Our scientific understanding of human judgment and decision making (JDM) has grown considerably over the past 60 years in terms of the normative benchmarks (or standards) by which we assess performance, the descriptive models we use to describe JDM, and the prescriptive solutions we offer to improve JDM. Indeed, policy and practice in several domains such as education, management, and medicine have benefited from the findings of JDM research. Nevertheless, the vast majority of the theoretical literature and empirical research has discussed human JDM with little reference to its changing or dynamic nature. This is partly due to the historical coincidence that the field of JDM developed in competition with static economic models, such as expected utility theory, and to limiting methodological commitments, such as investigating JDM in single-trial, cross-sectional studies with the primary focus on cognitively fully functioning adults. The contrast to economic models may also have contributed to the fact that the majority of studies have been restricted to collecting behavioral measures, and underweighted the evolutionary and neuropsycho-biological context of JDM. Thus, to date, we know relatively little about how JDM skills are acquired and change within their natural ecological contexts, and how this change is represented in the brain.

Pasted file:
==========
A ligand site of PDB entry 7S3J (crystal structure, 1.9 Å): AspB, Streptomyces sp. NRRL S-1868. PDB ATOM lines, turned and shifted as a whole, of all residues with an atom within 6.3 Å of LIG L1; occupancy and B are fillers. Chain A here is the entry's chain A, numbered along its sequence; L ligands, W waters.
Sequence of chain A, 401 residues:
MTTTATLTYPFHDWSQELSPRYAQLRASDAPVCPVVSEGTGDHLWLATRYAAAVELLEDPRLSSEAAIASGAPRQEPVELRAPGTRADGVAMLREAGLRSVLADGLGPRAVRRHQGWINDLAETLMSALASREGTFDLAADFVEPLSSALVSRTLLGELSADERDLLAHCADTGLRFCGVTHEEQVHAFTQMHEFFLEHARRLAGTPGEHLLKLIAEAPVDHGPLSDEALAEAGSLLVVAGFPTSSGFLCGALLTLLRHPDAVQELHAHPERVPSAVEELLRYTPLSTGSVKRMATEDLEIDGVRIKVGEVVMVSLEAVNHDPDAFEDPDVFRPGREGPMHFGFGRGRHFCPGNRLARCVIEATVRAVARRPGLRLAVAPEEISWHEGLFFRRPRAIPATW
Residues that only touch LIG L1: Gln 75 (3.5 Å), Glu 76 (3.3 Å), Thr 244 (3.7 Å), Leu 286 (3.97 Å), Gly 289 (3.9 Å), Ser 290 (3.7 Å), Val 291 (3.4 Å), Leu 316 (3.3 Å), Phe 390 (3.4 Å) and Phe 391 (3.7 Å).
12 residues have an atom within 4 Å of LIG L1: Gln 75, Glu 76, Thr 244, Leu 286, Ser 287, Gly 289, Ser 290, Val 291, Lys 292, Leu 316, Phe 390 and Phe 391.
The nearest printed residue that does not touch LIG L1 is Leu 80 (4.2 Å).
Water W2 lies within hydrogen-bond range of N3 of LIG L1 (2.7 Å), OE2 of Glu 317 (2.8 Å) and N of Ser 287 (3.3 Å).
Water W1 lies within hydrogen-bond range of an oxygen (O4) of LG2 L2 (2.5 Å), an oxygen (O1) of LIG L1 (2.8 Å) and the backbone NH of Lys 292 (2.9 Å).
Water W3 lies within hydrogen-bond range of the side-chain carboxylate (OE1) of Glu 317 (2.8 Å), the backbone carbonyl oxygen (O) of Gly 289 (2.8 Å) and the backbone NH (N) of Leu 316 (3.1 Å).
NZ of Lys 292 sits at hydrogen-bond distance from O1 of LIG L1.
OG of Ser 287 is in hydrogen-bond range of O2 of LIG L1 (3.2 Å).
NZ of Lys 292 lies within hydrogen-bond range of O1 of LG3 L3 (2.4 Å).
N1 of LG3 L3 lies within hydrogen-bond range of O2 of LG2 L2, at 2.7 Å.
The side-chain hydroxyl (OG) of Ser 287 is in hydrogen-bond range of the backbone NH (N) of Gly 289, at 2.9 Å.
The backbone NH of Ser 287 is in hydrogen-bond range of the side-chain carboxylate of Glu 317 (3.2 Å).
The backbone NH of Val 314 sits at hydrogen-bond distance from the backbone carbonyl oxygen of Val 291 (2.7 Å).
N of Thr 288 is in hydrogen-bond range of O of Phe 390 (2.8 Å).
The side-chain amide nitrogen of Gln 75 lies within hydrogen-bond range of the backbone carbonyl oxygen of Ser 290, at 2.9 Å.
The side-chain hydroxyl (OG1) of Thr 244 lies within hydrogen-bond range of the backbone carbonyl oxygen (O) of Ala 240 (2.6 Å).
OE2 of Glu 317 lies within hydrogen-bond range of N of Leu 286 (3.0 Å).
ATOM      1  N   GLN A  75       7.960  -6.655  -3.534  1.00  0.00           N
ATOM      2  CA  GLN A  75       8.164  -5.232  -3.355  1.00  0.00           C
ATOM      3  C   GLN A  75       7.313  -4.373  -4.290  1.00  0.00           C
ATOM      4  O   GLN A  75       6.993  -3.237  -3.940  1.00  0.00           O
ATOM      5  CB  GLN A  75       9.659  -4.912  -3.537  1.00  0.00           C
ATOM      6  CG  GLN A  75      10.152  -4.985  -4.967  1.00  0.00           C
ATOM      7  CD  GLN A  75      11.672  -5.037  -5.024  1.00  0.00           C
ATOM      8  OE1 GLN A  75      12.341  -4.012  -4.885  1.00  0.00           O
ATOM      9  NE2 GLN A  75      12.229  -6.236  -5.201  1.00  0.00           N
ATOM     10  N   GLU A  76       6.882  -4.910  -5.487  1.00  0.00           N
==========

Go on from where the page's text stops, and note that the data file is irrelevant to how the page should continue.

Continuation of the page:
There are many important questions that simply cannot be fully answered by prominent, prevailing JDM theories and research methods. For instance, how do we make evolutionarily adaptive decisions? What are the similarities and differences in the decision-making abilities of young children, adolescents, and older adults? How do we learn to make good decisions? How can we improve or aid our decision making? Fortunately, there is an emerging body of work that is interested in long-term and short-term changes in JDM skills that can provide theoretically grounded and empirically supported answers to these questions. Pockets of research have begun to study skill acquisition on a developmental scale in children, adolescents, and the elderly. On an intermediate timeframe, there is research on the acquisition of expertise in JDM, and training and aiding of JDM. Researchers more interested in short-term changes have begun to study learning of JDM tasks. There is also an increasing body of recent work on the evolution and neuropsycho-biology of JDM which provides fascinating new perspectives on the adaptive underpinnings and neural substrates of JDM skills. For a coherent and comprehensive picture of the dynamic nature of JDM in humans these perspectives need to inform each other. Thus, this book brings together leading researchers in the fields of JDM, cognitive development, human learning, and neuroscience to present these emerging perspectives on JDM as a skill.